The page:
With General Convention long over, I’ll be officially moving my domain name, katrinahamilton.com, to a different site. This summer I’ll be blogging as I take a solo road trip around the United States, and my road trip blog is where the domain will point to for the near future. Epiconapolis will remain live as an archive of the 2012 General Convention, and can be found at https://generalconvention.wordpress.com/. If reelected by my diocese to go to the 2015 GC, I will likely use this same site as my blogging platform.
I would like to thank everyone who followed my adventures, and for your continued interest in one of the most esoteric and nerdy subjects imaginable, Episcopal church politics.
Every time I get back from General Convention, there’s a least a few people who mention seeing the Episcopal Church (TEC) in the news. I always give the same warning: assume any article about the Episcopal Church contains at least one factual error. Most of the time it’s something seemingly small, like referring to us as “The Episcopal Church U.S.A.” or calling it our “annual” convention. While they might be big mistakes to someone like me, most non-Episcopalians could care less, and I understand that.
Perhaps it’s only that I’ve become aware of a lot more Christian and Episcopalian bloggers, but the news cycle this time around seems to be a lot more intense. Gene Robinson’s consecration got us more headlines, but for that, the headline was the story, “Episcopal Church Elects Gay Bishop.” That was it. It was a thing we did. This time however, it’s gotten rather personal.
It started with a laughable opinion piece in the Wall Street Journal, which many are blaming on the Journal’s recent change in ownership. Despite being in the opinion section, the piece was written like a journalistic article and often mistaken for one. And despite being written like a journalistic article, it contained almost no actual facts. A cursory view shows at least one error per paragraph, ranging from the seemingly inconsequential (gathered “from around the country” discounts all non-U.S. diocese) to the outright false (the presiding bishop carrying a metropolitan cross). I see the primary benefit in this article as being an excellent teaching tool to illustrate how personal prejudice can skew a piece of writing without being explicit. After all, the author never actually says that his real problem is with women leadership in the church, but I would be a fool to believe otherwise.
To give you an idea of what I’ve been reading, here’s a list I compiled, starting with the aforementioned muckraking:
What Ails the Episcopalians – The laughable piece of fiction from Jay Akasie, printed in the opinion section of the Wall Street Journal.
What Ails the Wall Street Journal – A dismantling of Akasie’s article, exposing the most blatant errors.
Rum, Sodomy, and the Cash: The Episcopal Church 2012 – Lest you think I’m only quoting the liberals that pulled Akasie’s article apart, here’s one from a conservative blogger.
Wrong on Every Count – A bishop’s response to Akasie, also pointing out a few of the bigger flaws.
A Strongly-worded Letter about General Convention and Love – A response to Akasie regarding tradition and the Holy Spirit.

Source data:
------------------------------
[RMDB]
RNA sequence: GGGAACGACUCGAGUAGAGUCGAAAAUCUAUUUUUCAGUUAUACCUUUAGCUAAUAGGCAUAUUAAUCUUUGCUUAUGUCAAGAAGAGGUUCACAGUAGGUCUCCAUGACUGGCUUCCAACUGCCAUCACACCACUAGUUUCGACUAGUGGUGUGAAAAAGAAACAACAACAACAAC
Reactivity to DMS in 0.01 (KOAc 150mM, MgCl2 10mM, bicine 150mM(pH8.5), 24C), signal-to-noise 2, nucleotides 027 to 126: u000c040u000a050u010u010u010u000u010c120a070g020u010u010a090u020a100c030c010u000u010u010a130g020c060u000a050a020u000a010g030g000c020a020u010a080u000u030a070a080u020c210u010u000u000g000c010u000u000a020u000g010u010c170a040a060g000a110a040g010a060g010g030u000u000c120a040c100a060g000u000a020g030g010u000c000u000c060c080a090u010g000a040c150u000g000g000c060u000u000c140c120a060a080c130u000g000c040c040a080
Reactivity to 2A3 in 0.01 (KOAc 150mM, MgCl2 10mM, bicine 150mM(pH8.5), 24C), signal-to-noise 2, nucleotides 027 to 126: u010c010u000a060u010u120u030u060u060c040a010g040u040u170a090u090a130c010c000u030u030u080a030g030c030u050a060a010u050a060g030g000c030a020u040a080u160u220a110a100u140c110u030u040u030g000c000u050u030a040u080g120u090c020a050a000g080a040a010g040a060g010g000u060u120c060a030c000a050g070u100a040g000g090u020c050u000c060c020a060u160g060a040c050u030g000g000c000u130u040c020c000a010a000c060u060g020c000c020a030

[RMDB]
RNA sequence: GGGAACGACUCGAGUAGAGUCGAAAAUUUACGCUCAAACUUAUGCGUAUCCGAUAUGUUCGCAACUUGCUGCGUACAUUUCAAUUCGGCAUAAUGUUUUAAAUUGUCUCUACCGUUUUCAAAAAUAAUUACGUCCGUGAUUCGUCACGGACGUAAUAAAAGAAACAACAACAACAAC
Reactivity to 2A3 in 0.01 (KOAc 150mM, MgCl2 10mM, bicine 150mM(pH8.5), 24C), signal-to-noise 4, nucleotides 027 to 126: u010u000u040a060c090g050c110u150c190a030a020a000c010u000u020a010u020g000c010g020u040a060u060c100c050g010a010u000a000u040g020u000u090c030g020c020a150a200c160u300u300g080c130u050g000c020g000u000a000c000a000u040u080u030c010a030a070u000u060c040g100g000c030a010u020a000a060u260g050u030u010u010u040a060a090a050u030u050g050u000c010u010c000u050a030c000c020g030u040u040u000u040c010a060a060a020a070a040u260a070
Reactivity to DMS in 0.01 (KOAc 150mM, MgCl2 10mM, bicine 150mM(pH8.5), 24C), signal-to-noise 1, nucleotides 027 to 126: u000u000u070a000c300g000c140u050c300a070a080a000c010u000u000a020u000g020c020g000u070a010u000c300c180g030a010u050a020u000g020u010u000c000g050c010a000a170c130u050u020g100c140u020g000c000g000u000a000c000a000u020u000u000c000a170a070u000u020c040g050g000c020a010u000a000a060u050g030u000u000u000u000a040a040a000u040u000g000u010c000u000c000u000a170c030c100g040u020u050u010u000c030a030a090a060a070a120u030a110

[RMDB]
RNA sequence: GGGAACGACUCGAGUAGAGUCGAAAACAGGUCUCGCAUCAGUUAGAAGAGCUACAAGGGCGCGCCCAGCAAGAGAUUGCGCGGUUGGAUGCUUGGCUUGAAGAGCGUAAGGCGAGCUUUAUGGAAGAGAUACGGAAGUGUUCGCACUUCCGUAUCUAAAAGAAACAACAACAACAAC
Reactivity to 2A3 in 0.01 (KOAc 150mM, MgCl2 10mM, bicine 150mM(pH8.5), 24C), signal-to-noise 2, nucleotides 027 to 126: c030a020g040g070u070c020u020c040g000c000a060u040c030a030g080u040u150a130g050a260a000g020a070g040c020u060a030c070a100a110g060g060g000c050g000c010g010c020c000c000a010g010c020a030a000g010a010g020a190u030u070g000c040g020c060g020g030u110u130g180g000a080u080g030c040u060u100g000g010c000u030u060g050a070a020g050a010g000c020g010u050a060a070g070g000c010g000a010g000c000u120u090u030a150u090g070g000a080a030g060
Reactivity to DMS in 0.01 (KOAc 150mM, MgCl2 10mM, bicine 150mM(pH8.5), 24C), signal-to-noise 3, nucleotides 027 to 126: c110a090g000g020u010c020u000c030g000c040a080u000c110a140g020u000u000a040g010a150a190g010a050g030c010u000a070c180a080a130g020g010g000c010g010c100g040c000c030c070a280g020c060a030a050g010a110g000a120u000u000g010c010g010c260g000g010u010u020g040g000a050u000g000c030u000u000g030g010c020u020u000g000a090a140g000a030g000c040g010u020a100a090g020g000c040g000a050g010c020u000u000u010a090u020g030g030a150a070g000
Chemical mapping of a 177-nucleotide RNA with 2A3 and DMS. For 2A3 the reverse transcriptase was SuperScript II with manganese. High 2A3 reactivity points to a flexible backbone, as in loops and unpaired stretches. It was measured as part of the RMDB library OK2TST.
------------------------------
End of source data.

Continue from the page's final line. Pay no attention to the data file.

Episcopal Church is Radically Faithful to Its Tradition Stacy Sauls, Chief Operating Officer for TEC, writes a letter to the editor at the Wall Street Journal arguing that our liberal values represent a true commitment to Jesus.
Why Is the Episcopal Church Near Collapse? – From Belief.net, an interesting exercise in using opinion as news.
Brazen Women, Cross-Dressers, and Canine Caskets – An unpacking of the patriarchical undertones in the articles by the Wall Street Journal and Belief.net
Can Liberal Christianity Be Saved? – A New York Times Op-Ed piece by Ross Douthat suggesting that liberalism is killing the TEC and other denominations like it.
Can Christianity Be Saved? A Response to Ross Douthat – Diana Butler Bass of the Huffington Post talks about the decline in church membership across all denominations, and suggests that liberal churches may not be the ones dying after all.
My Liberal Christian Church is Not Dying -A former Evangelical talks about TEC’s appeal to him and other young people in response to Douthat.
When “Liberal” Rhymes with “Theology” It’s Time for Evangelism – An argument for the theological basis of social liberal views in response to Douthat.
Liberal Christianity, Conservative Christianity, and the Caught-In-Between – In response to Douthat and Bass, Rachel Held Evans talks about what it’s like to feel caught in the middle, and how embracing the middle could help both sides.
The Glorious Episcopal Church – In response to Akasie, Douthat, and Ross, we see a different interpretation of what happened at General Convention from voting secretary Rev. Winnie Varghese, who just so happens to be my second favorite General Convention celebrity (second of course to Gregory Straub).
Originally I ended this blog post with a long diatribe with my two cents about why we’re losing members and what it all means and the inevitability of death and there was even some nice imagery in there. But I think perhaps that’s a rant for another time.
Instead, with regards to the possibility that our liberal values are killing the Episcopal Church, I’ll leave you with one of my favorite quotes. It’s from John Paul Jones, a navel officer in the American Revolutionary War:
“I wish to have no connection with any ship that does not sail fast; for I intend to go in harm’s way.”
The Episcopal Church Welcomes Harm’s Way.